Microsoft Lumia 650 Runs Windows 10, Costs $200

Microsoft's Lumia 650 is aimed at business users on a budget who want access to Microsoft's suite of mobile Office applications. For IT professionals, the new smartphone offers an easier way to manage the devices remotely.

Nathan Eddy, Freelance Writer

February 15, 2016

3 Min Read
<p align="left">(Image: Microsoft)</p>

10 Cool Microsoft Garage Projects You Didn't Know About

10 Cool Microsoft Garage Projects You Didn't Know About

10 Cool Microsoft Garage Projects You Didn't Know About (Click image for larger view and slideshow.)

A week before the madness of this year's Mobile World Congress in Barcelona, Microsoft has gotten off to an early start with the announcement of the Lumia 650, the company's latest smartphone running Windows 10.

The new Lumia device, which carries a retail price of just $200, will become available in select European markets beginning today, Feb. 15. It comes in matte black and matte white color options.

In its announcement, Microsoft did not indicate when the Lumia would be available in the US.

In addition to the price, the Lumia 650 features a highly polished, diamond-cut, anodized aluminum frame, a 5-inch OLED display, a profile only 6.9-mm thick, and a weight of only 122 grams.

The smartphone comes with a 5MP wide-angle, front-facing camera and Microsoft's imaging algorithms for improved photo and video capabilities, as well as an 8MP rear-facing camera, which includes options for rich capture and living images.

On the software side, Lumia 650 runs the latest Microsoft Office apps right out of the box, allowing user to create and edit documents on the go and sync them to the cloud through OneDrive.

The handset also comes packaged with Cortana, Microsoft's digital personal assistant, and a one-click setup for common everyday tools like Office 365.

With built-in support for Microsoft business applications, the Lumia 650 also allows IT to test the latest Windows 10 Mobile updates against critical line-of-business systems and apps, before the IT department distributes it to end-users through mobile device management (MDM).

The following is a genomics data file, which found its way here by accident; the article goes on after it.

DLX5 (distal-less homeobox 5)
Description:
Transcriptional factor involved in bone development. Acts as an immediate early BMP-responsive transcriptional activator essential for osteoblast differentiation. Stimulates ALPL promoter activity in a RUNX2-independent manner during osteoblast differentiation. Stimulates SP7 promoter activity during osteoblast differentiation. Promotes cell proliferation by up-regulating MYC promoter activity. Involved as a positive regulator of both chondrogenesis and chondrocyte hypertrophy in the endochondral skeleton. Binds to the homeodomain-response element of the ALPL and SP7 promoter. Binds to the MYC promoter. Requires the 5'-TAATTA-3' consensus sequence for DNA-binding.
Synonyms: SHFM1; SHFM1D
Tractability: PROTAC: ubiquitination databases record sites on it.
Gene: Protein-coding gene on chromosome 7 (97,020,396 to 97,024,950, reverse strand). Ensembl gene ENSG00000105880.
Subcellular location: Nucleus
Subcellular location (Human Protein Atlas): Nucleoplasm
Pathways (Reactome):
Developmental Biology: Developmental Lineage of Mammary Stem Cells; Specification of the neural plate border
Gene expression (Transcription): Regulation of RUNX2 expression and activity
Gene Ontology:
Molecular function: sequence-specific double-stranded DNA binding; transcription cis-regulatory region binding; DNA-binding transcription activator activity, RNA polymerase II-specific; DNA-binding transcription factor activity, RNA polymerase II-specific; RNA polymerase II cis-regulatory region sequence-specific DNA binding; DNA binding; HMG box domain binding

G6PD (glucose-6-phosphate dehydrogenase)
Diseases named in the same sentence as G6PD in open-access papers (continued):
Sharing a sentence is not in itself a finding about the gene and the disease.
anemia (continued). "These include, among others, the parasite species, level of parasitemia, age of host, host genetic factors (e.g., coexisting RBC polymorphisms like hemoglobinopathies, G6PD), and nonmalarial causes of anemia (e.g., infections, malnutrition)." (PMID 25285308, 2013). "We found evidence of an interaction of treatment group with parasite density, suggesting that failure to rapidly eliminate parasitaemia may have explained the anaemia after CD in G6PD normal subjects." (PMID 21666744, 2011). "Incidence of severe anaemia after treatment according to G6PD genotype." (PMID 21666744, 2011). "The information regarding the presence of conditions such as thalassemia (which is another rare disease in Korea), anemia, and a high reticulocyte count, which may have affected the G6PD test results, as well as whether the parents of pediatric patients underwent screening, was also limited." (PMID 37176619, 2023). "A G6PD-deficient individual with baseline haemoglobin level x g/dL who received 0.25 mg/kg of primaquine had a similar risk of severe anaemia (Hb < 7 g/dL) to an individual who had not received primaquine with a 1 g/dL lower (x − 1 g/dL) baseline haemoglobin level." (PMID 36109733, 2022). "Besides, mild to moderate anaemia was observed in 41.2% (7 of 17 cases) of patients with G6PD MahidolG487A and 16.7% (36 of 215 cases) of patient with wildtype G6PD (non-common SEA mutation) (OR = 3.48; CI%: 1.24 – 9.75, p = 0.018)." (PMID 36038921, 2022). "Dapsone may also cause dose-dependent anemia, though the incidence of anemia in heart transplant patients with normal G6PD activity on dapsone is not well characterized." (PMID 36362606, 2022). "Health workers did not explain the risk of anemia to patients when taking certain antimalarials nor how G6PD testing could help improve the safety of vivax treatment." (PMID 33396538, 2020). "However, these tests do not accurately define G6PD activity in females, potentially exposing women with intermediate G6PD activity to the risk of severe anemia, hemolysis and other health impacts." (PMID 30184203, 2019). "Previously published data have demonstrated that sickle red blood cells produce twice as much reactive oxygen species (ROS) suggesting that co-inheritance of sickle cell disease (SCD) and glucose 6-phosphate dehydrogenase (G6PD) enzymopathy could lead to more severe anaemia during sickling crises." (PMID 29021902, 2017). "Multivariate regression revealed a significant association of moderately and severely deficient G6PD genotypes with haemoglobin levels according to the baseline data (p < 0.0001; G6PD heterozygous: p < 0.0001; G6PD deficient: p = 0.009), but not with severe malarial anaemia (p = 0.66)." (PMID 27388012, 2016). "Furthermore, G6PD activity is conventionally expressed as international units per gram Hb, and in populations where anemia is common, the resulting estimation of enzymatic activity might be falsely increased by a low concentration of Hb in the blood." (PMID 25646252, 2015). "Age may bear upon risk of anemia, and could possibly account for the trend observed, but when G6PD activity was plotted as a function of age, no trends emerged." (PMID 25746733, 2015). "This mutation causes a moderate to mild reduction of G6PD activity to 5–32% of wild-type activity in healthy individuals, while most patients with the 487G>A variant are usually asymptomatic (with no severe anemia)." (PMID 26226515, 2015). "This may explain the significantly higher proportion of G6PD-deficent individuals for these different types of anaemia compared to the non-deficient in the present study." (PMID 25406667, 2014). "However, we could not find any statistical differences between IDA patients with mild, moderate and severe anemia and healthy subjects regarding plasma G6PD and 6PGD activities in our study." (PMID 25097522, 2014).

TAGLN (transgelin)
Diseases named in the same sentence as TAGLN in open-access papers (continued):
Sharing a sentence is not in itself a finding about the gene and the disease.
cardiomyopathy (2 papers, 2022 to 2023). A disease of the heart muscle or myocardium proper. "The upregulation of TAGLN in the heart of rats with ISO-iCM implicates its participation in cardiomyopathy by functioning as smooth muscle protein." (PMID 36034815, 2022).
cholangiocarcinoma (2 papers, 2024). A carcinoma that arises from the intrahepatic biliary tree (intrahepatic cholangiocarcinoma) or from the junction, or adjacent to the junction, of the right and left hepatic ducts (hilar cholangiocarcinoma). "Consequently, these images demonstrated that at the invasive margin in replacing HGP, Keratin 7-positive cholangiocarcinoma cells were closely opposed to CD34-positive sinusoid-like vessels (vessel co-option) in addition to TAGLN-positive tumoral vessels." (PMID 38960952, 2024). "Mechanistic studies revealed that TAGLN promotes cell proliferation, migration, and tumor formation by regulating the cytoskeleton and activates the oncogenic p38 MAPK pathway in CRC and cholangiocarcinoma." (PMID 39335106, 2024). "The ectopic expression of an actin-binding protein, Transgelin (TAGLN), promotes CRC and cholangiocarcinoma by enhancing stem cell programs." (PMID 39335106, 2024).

"It's secure by design and keeps company and personal data safer with features like device encryption and device wipe," Samuli Hänninen, Microsoft's general manager of phones program management, wrote in a company blog post. "These features allow businesses peace of mind, knowing important information in emails and files are protected from threats and empowers employees to use one device for work and play."

At the end of 2015, the company introduced the first Lumia devices running Windows 10, including the Lumia 550, Lumia 950, and Lumia 950 XL, but Microsoft is still struggling to capture marketshare as upcoming brands like Huawei and low-cost smartphones from brands like Samsung dominate the market.

However, the company is making a major step to broaden its reach in the mobile market, when it announced last week that it is partnering with 74 device-makers to bring its apps and services, including Office, to Android tablets and smartphones.

As part of the deal, these partners are offering, or will soon offer, Android devices with Word, Excel, Outlook, PowerPoint, OneNote, OneDrive, and Skype pre-installed.

Microsoft's apps and services are already available on a number of Android devices, including the LG G Pad 2, the Sony Xperia Z4, and the Samsung Galaxy X6.

[Read more about Microsoft's Lumia strategy.]

Microsoft's shift in strategy and openness to partnerships is likely due to the fact that Windows Phone has proven a disaster, despite Microsoft's release of the new Lumia 950 and Lumia 950 XL in October 2015.

Redmond sold about 4.5 million Lumia devices during the fourth quarter of 2015, marking a 57% drop from 10.5 million one year prior. By comparison, Samsung shipped 85.6 million devices during the fourth quarter of 2015, according to figures released by IDC in January.

What have you done to advance the cause of Women in IT? Submit your entry now for InformationWeek's Women in IT Award. Full details and a submission form can be found here.

About the Author(s)

Nathan Eddy

Freelance Writer

Nathan Eddy is a freelance writer for InformationWeek. He has written for Popular Mechanics, Sales & Marketing Management Magazine, FierceMarkets, and CRN, among others. In 2012 he made his first documentary film, The Absent Column. He currently lives in Berlin.

Never Miss a Beat: Get a snapshot of the issues affecting the IT industry straight to your inbox.

You May Also Like

More Insights